The topic of character thoughts has come up repeatedly for me in the last couple of weeks, and I promised to address punctuation for inner dialogue.
Amazon KDP SelectBook promotionsebook marketingFreepromotionsself publishing 44 comments Sales for every author I know have been dumping since March, on a month over month basis. This could be due to seasonality, but I suspect that it has far more to do with changing consumer behavior.
They can just wait for them to go free. What kind of chump pays for a book when they can get the same thing for free, fer chrissakes? So while free has been good for some authors like me in the short term, in the longer term, it has established a new kind of hoarding behavior where the value of the work is degraded.
We have done this to ourselves. We have seen the enemy, and it is us. Most I know are, too. And sales across the board are languishing. The difference is the free promotions, or rather, the success thereof.
The point is that by running a free promo every week, I would see that spike on one title per week, which was an extra eight hundred to thousand books a week. Averaged across a month, that was four thousand books. So now you are invisible to readers, just as you were before, except for maybe one or two days of placing far down a list that has also been changed, again, as noted in earlier blogs.
That would argue for pulling out of KDP Select. No more free lunch. And an actual harmful net effect. Sweet enough to have me keeping my titles in the program to reap that reward.
Sellyou see roughly borrows.
How does that suck? That would explain why sales have been growing even as US sales are falling. I also note that the refund rate is far lower. In the US, I see roughly 1.
I used to think it was because some were offended by language or politics or religion, but no — my dog bio sees the same returns as my most controversial work.
In the UK, the return rate is more like around. I just know that UK readers seem to whine less, return less, and buy more.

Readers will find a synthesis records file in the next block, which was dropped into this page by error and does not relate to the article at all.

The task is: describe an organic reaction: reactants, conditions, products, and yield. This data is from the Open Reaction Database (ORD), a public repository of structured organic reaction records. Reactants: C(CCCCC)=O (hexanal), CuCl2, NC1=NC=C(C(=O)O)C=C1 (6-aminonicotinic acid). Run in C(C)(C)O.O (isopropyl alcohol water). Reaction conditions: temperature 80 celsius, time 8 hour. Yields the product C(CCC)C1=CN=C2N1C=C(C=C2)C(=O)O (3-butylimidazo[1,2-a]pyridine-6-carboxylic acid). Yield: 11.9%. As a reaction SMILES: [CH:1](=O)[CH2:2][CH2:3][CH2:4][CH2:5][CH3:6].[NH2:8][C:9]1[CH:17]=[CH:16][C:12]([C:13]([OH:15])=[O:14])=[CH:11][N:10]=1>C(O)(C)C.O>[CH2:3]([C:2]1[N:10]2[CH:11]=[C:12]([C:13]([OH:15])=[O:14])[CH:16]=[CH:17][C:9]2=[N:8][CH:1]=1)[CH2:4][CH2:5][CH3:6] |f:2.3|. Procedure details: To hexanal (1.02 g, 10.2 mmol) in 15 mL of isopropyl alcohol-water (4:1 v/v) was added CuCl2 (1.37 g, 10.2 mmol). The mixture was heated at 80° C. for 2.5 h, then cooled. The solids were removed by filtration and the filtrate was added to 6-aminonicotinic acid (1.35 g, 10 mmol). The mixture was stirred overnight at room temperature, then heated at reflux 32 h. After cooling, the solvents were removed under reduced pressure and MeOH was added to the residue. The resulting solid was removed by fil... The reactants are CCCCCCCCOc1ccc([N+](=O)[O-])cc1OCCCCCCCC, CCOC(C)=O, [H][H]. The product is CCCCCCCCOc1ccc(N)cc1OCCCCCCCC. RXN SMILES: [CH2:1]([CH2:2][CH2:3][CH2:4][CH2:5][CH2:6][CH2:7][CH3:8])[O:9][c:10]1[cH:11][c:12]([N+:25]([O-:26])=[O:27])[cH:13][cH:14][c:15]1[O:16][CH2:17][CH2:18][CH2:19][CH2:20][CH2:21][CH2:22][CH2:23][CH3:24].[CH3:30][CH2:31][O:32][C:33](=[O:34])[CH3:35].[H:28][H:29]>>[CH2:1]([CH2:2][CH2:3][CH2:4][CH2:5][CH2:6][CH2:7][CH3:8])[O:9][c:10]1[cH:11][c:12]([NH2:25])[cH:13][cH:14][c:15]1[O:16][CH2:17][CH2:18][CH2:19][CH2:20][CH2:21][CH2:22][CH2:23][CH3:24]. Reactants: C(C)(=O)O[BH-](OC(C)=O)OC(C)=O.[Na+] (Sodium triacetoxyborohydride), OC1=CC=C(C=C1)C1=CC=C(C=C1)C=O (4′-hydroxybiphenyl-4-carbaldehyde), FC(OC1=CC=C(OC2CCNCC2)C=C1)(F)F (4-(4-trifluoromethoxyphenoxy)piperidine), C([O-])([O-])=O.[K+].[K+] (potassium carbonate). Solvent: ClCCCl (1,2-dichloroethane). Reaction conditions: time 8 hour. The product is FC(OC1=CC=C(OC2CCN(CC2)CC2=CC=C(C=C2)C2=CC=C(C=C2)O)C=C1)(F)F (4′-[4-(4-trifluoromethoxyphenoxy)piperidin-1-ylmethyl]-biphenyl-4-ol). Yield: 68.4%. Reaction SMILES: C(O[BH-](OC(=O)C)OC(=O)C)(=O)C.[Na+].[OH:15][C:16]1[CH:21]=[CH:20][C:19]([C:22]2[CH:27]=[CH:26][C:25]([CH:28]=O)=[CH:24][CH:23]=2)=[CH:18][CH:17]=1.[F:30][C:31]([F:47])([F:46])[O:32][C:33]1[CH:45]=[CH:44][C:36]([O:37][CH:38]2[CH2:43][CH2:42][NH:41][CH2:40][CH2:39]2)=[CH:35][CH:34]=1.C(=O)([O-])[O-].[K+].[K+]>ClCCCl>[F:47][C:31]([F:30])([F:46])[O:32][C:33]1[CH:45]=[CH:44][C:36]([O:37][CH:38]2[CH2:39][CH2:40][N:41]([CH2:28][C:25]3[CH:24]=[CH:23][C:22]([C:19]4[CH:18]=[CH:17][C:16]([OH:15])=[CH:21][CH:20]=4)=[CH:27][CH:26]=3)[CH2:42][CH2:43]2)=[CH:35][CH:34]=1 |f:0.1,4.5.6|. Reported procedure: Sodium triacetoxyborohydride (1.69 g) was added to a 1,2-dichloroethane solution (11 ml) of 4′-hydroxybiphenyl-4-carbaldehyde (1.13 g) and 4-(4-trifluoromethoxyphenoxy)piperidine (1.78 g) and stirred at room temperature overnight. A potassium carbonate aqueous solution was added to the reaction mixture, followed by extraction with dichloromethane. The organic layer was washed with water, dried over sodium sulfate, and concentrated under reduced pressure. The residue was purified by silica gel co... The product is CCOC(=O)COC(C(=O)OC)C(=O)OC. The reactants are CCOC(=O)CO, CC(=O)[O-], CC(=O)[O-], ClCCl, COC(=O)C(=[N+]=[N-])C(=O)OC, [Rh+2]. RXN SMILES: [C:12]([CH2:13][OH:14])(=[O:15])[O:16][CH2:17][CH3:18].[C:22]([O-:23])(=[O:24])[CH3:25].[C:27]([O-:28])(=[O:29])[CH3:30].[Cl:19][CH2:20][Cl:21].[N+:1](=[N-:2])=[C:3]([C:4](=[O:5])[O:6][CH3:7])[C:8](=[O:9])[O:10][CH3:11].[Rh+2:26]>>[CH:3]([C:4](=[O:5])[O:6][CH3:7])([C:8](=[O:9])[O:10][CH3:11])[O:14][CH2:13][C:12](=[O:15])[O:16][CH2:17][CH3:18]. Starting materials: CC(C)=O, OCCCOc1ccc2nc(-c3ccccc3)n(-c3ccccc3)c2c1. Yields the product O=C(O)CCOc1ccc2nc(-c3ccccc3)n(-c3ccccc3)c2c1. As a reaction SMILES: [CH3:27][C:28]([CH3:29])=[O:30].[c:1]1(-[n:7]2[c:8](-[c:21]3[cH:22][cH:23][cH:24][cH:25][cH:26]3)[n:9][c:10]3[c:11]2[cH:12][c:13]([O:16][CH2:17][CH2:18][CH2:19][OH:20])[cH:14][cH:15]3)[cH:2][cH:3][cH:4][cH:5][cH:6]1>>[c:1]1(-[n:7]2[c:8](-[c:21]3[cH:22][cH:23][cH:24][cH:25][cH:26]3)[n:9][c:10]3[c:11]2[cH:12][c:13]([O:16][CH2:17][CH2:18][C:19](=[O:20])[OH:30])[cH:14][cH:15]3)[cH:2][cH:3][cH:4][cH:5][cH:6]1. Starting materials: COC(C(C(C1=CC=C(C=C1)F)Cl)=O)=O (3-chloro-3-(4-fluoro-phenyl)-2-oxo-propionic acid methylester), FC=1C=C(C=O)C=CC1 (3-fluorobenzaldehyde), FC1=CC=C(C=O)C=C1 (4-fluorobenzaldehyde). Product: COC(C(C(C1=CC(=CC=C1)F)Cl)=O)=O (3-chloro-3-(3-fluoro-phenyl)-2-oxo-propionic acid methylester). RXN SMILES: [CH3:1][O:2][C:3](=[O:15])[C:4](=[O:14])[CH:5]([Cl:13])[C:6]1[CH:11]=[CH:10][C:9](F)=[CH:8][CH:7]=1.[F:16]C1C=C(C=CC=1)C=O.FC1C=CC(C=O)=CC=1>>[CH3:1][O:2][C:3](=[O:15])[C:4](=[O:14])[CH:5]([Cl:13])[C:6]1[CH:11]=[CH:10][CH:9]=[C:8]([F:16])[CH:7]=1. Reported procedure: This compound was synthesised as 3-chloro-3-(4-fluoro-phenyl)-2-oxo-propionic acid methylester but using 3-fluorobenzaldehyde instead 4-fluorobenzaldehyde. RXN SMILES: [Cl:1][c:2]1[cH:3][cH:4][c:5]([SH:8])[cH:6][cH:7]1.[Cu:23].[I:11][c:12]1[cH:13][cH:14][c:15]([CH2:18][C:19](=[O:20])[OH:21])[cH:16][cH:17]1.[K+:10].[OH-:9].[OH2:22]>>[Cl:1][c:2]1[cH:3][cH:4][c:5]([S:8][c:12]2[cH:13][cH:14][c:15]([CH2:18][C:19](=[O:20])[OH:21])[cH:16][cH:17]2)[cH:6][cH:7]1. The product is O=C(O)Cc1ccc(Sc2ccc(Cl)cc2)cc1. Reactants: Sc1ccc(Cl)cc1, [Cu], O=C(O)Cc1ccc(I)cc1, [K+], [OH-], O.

So what does this all mean for authors? I do think the negative is that it is going to be a long time before the fringe crowd that would pay to read a new indie title does so — why buy when you have free titles already on your kindle? That fringe buyer is who many of us were courting, and they are largely out of the game.
Hence, sales slump, in addition to seasonality. And what you are trading for that extra books sold for 5 days, is the death of your longer term sales market. Seems like a dumb tradeoff, to me, anyway. But only, by my math, if you plan to sell maybe books total per title. Otherwise, free is a bad deal now.
My tactic moving forward will be to run out the clock on the promotions I have scheduled, keep my books in KDP Select, but not offer them free. I think the single biggest differentiator I have from most of my peers who started publishing when I did, is my large and growing backlist.
I think once you have critical mass of, say, 15 paid titles, there is a lot more chance for someone to stumble upon one of your works. And when they do, they might work their way through all your books, which translates into considerably higher revenue over the long term.
Because you have gained a reader, not made a sale. Promotions, pricing, giveaways, hype — all are good, but nothing will build a career like putting your head down and writing as well as you are able.
Not as fast as you can, but as well as you can, at a sustainable rate. So if you can only get out one or two novels a year, my advice would be prepare to do that for the next five years, and dig in for the long haul. My magic number is to have 15 paid titles, then next year I will back it off to maybe 3 or 4 books a year from there on out.Dark Watch (The Oregon Files Book 3) - Kindle edition by Clive Cussler, Jack Du Brul.
Download it once and read it on your Kindle device, PC, phones or tablets. Use features like bookmarks, note taking and highlighting while reading Dark Watch (The Oregon Files Book 3). Let’s face it: A novel and a screenplay are two very different creatures. It’s like comparing a housecat with a bobcat—both are cats, but one you want curled up on .
Jun 13, · Advice for English majors from a graduate of California State University's Creative Writing program. How to turn your English Degree into a career. Many time I see new writers pointing at Steven King, Robert Ludlum, Tom Clancy, John Grisham or Clive Cussler as examples of author's who have made a pretty penny off of their work.
They say Reviews: 6. Jul 14, · Clive Cussler is turning 40, but that is not his age, it’s the number of years writing novels. He is currently writing five New York Times best selling series: the original Dirk Pitt series, the NUMA Files that feature Kurt Austin, the Isaac Bell adventures, . Feb 07, · At last year's San Francisco Writer's Conference, BookBaby president Brian Felsen interviewed best-selling author Clive Cussler about how he serves a niche market with his writing, and how his action/adventure character Dirk Pitt first came to be.
Q: What advice can you give a person interested in writing books? Study authors who write in your genre and who are successful; their writing style, structure, characterization, and plotting.